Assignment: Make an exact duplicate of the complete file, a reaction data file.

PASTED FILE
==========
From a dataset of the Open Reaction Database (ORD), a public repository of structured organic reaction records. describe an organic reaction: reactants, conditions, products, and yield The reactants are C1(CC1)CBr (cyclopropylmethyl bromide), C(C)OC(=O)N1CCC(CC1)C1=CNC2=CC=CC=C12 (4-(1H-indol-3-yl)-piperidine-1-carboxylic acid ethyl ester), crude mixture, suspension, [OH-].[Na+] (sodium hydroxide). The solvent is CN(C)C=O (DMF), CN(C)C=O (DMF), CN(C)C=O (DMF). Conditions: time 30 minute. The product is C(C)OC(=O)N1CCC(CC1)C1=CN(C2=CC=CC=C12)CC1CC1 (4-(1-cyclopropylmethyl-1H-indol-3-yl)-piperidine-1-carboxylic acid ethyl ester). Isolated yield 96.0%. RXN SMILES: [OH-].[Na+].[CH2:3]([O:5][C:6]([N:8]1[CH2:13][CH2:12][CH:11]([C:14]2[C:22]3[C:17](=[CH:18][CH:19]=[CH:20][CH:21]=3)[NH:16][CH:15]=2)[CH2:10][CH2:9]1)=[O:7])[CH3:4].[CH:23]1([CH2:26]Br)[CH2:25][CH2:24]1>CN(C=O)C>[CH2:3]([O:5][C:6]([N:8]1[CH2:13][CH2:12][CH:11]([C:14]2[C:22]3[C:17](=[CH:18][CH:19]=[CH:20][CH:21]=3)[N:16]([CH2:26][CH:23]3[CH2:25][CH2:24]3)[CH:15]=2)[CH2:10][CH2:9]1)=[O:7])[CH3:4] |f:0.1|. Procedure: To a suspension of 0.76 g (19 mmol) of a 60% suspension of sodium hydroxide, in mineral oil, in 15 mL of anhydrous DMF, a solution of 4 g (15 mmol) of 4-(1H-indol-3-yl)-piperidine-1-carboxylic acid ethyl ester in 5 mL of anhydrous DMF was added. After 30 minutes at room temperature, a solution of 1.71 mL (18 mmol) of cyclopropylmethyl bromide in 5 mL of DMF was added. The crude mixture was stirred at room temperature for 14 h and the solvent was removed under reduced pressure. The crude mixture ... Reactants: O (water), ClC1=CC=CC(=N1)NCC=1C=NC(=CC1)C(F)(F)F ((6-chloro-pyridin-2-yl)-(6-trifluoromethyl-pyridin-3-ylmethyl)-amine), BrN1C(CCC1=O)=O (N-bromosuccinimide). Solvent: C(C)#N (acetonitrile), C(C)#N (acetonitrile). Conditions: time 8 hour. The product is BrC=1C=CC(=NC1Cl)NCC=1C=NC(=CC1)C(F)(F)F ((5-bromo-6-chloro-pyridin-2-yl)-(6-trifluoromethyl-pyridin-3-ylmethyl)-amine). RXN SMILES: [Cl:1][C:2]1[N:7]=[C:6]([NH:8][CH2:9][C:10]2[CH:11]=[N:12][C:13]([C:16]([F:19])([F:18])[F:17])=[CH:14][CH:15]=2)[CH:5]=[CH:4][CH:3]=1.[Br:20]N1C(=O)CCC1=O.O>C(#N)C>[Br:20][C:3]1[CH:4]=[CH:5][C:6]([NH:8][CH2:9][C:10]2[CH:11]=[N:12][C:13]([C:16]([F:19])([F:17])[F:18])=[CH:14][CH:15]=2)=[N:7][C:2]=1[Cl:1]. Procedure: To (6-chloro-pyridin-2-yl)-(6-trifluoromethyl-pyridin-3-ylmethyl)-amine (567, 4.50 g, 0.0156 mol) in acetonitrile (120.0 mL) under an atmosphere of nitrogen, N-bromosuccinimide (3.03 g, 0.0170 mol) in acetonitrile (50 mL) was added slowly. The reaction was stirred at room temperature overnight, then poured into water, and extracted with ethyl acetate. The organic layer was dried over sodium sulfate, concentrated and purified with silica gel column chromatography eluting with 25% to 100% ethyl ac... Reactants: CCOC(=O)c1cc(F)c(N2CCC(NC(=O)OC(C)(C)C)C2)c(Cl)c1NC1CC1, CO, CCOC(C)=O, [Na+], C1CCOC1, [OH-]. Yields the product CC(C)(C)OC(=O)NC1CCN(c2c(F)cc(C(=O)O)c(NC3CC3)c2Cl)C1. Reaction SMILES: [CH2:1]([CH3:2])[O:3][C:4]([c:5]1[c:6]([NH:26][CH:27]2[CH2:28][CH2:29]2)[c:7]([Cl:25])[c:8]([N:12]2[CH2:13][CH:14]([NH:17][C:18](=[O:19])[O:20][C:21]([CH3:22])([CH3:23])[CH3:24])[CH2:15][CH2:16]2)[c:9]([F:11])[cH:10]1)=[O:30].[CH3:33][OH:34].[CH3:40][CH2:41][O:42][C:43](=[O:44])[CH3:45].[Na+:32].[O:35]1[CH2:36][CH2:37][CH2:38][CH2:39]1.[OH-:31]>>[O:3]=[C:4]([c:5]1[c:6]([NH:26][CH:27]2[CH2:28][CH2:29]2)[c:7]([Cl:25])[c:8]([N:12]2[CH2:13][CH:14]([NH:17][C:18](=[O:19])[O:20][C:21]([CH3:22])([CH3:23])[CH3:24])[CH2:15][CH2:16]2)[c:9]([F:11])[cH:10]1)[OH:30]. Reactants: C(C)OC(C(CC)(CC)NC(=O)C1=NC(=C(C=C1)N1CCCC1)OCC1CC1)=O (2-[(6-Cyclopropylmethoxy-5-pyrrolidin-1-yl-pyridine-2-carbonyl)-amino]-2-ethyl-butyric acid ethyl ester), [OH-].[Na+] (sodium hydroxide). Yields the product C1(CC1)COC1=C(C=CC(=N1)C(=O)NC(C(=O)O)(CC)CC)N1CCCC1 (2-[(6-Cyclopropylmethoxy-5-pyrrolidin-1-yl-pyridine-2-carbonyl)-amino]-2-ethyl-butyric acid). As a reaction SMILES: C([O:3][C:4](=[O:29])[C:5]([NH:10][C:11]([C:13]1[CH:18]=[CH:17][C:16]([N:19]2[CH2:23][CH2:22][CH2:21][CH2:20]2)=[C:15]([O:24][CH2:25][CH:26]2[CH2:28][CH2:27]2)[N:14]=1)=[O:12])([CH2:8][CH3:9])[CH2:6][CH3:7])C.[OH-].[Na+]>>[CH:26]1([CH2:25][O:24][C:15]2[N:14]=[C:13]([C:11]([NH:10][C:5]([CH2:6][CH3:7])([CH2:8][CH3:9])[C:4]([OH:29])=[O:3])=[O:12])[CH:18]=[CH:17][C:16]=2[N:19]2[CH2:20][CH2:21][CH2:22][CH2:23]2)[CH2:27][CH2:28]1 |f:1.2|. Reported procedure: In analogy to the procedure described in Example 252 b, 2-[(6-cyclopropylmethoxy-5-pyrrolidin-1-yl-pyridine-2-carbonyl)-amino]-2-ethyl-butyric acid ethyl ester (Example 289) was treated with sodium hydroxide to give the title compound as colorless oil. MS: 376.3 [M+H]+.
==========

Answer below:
From a dataset of the Open Reaction Database (ORD), a public repository of structured organic reaction records. describe an organic reaction: reactants, conditions, products, and yield The reactants are C1(CC1)CBr (cyclopropylmethyl bromide), C(C)OC(=O)N1CCC(CC1)C1=CNC2=CC=CC=C12 (4-(1H-indol-3-yl)-piperidine-1-carboxylic acid ethyl ester), crude mixture, suspension, [OH-].[Na+] (sodium hydroxide). The solvent is CN(C)C=O (DMF), CN(C)C=O (DMF), CN(C)C=O (DMF). Conditions: time 30 minute. The product is C(C)OC(=O)N1CCC(CC1)C1=CN(C2=CC=CC=C12)CC1CC1 (4-(1-cyclopropylmethyl-1H-indol-3-yl)-piperidine-1-carboxylic acid ethyl ester). Isolated yield 96.0%. RXN SMILES: [OH-].[Na+].[CH2:3]([O:5][C:6]([N:8]1[CH2:13][CH2:12][CH:11]([C:14]2[C:22]3[C:17](=[CH:18][CH:19]=[CH:20][CH:21]=3)[NH:16][CH:15]=2)[CH2:10][CH2:9]1)=[O:7])[CH3:4].[CH:23]1([CH2:26]Br)[CH2:25][CH2:24]1>CN(C=O)C>[CH2:3]([O:5][C:6]([N:8]1[CH2:13][CH2:12][CH:11]([C:14]2[C:22]3[C:17](=[CH:18][CH:19]=[CH:20][CH:21]=3)[N:16]([CH2:26][CH:23]3[CH2:25][CH2:24]3)[CH:15]=2)[CH2:10][CH2:9]1)=[O:7])[CH3:4] |f:0.1|. Procedure: To a suspension of 0.76 g (19 mmol) of a 60% suspension of sodium hydroxide, in mineral oil, in 15 mL of anhydrous DMF, a solution of 4 g (15 mmol) of 4-(1H-indol-3-yl)-piperidine-1-carboxylic acid ethyl ester in 5 mL of anhydrous DMF was added. After 30 minutes at room temperature, a solution of 1.71 mL (18 mmol) of cyclopropylmethyl bromide in 5 mL of DMF was added. The crude mixture was stirred at room temperature for 14 h and the solvent was removed under reduced pressure. The crude mixture ... Reactants: O (water), ClC1=CC=CC(=N1)NCC=1C=NC(=CC1)C(F)(F)F ((6-chloro-pyridin-2-yl)-(6-trifluoromethyl-pyridin-3-ylmethyl)-amine), BrN1C(CCC1=O)=O (N-bromosuccinimide). Solvent: C(C)#N (acetonitrile), C(C)#N (acetonitrile). Conditions: time 8 hour. The product is BrC=1C=CC(=NC1Cl)NCC=1C=NC(=CC1)C(F)(F)F ((5-bromo-6-chloro-pyridin-2-yl)-(6-trifluoromethyl-pyridin-3-ylmethyl)-amine). RXN SMILES: [Cl:1][C:2]1[N:7]=[C:6]([NH:8][CH2:9][C:10]2[CH:11]=[N:12][C:13]([C:16]([F:19])([F:18])[F:17])=[CH:14][CH:15]=2)[CH:5]=[CH:4][CH:3]=1.[Br:20]N1C(=O)CCC1=O.O>C(#N)C>[Br:20][C:3]1[CH:4]=[CH:5][C:6]([NH:8][CH2:9][C:10]2[CH:11]=[N:12][C:13]([C:16]([F:19])([F:17])[F:18])=[CH:14][CH:15]=2)=[N:7][C:2]=1[Cl:1]. Procedure: To (6-chloro-pyridin-2-yl)-(6-trifluoromethyl-pyridin-3-ylmethyl)-amine (567, 4.50 g, 0.0156 mol) in acetonitrile (120.0 mL) under an atmosphere of nitrogen, N-bromosuccinimide (3.03 g, 0.0170 mol) in acetonitrile (50 mL) was added slowly. The reaction was stirred at room temperature overnight, then poured into water, and extracted with ethyl acetate. The organic layer was dried over sodium sulfate, concentrated and purified with silica gel column chromatography eluting with 25% to 100% ethyl ac... Reactants: CCOC(=O)c1cc(F)c(N2CCC(NC(=O)OC(C)(C)C)C2)c(Cl)c1NC1CC1, CO, CCOC(C)=O, [Na+], C1CCOC1, [OH-]. Yields the product CC(C)(C)OC(=O)NC1CCN(c2c(F)cc(C(=O)O)c(NC3CC3)c2Cl)C1. Reaction SMILES: [CH2:1]([CH3:2])[O:3][C:4]([c:5]1[c:6]([NH:26][CH:27]2[CH2:28][CH2:29]2)[c:7]([Cl:25])[c:8]([N:12]2[CH2:13][CH:14]([NH:17][C:18](=[O:19])[O:20][C:21]([CH3:22])([CH3:23])[CH3:24])[CH2:15][CH2:16]2)[c:9]([F:11])[cH:10]1)=[O:30].[CH3:33][OH:34].[CH3:40][CH2:41][O:42][C:43](=[O:44])[CH3:45].[Na+:32].[O:35]1[CH2:36][CH2:37][CH2:38][CH2:39]1.[OH-:31]>>[O:3]=[C:4]([c:5]1[c:6]([NH:26][CH:27]2[CH2:28][CH2:29]2)[c:7]([Cl:25])[c:8]([N:12]2[CH2:13][CH:14]([NH:17][C:18](=[O:19])[O:20][C:21]([CH3:22])([CH3:23])[CH3:24])[CH2:15][CH2:16]2)[c:9]([F:11])[cH:10]1)[OH:30]. Reactants: C(C)OC(C(CC)(CC)NC(=O)C1=NC(=C(C=C1)N1CCCC1)OCC1CC1)=O (2-[(6-Cyclopropylmethoxy-5-pyrrolidin-1-yl-pyridine-2-carbonyl)-amino]-2-ethyl-butyric acid ethyl ester), [OH-].[Na+] (sodium hydroxide). Yields the product C1(CC1)COC1=C(C=CC(=N1)C(=O)NC(C(=O)O)(CC)CC)N1CCCC1 (2-[(6-Cyclopropylmethoxy-5-pyrrolidin-1-yl-pyridine-2-carbonyl)-amino]-2-ethyl-butyric acid). As a reaction SMILES: C([O:3][C:4](=[O:29])[C:5]([NH:10][C:11]([C:13]1[CH:18]=[CH:17][C:16]([N:19]2[CH2:23][CH2:22][CH2:21][CH2:20]2)=[C:15]([O:24][CH2:25][CH:26]2[CH2:28][CH2:27]2)[N:14]=1)=[O:12])([CH2:8][CH3:9])[CH2:6][CH3:7])C.[OH-].[Na+]>>[CH:26]1([CH2:25][O:24][C:15]2[N:14]=[C:13]([C:11]([NH:10][C:5]([CH2:6][CH3:7])([CH2:8][CH3:9])[C:4]([OH:29])=[O:3])=[O:12])[CH:18]=[CH:17][C:16]=2[N:19]2[CH2:20][CH2:21][CH2:22][CH2:23]2)[CH2:27][CH2:28]1 |f:1.2|. Reported procedure: In analogy to the procedure described in Example 252 b, 2-[(6-cyclopropylmethoxy-5-pyrrolidin-1-yl-pyridine-2-carbonyl)-amino]-2-ethyl-butyric acid ethyl ester (Example 289) was treated with sodium hydroxide to give the title compound as colorless oil. MS: 376.3 [M+H]+.